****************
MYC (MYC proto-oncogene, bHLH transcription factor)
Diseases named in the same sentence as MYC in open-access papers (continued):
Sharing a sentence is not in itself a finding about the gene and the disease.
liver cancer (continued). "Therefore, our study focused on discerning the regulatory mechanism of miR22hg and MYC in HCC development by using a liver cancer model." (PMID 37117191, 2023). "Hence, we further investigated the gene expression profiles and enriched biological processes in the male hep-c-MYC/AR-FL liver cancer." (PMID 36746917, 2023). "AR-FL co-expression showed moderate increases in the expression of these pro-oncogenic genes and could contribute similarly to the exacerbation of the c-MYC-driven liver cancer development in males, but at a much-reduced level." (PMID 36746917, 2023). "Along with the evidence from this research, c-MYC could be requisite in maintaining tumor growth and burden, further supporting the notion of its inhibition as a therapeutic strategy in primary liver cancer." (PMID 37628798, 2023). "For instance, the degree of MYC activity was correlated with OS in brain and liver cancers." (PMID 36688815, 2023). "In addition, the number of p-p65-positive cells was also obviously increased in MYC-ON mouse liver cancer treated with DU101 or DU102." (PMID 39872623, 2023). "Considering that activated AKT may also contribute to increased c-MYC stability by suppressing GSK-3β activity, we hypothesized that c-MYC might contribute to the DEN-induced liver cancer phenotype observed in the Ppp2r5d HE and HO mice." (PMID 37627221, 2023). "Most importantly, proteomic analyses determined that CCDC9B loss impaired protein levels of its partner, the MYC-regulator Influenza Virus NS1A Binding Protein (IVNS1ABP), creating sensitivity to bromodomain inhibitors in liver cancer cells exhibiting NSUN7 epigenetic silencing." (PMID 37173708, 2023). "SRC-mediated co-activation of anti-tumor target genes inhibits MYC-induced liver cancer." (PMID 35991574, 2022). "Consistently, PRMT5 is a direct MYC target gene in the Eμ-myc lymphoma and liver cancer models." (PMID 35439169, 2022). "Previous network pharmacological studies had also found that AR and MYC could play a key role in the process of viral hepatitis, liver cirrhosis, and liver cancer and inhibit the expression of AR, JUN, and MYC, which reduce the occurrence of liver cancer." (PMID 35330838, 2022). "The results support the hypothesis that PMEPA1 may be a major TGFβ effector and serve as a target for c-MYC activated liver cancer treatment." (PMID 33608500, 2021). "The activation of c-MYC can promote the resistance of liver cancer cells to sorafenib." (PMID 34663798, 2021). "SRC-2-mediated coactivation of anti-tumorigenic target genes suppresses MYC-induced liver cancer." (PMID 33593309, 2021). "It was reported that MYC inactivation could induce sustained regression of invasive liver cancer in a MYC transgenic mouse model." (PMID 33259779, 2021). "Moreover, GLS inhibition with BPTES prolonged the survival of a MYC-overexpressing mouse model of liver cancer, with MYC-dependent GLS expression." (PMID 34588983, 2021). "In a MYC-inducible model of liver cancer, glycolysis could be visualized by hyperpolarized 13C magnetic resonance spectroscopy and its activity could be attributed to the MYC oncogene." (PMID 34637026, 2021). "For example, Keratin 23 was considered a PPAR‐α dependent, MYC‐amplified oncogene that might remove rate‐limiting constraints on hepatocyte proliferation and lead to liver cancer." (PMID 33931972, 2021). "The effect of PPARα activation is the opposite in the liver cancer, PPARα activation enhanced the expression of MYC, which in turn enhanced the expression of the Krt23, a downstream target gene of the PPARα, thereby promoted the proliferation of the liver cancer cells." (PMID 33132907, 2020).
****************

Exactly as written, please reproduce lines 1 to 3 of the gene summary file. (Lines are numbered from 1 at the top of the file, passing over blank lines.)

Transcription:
MYC (MYC proto-oncogene, bHLH transcription factor)
Diseases named in the same sentence as MYC in open-access papers (continued):
Sharing a sentence is not in itself a finding about the gene and the disease.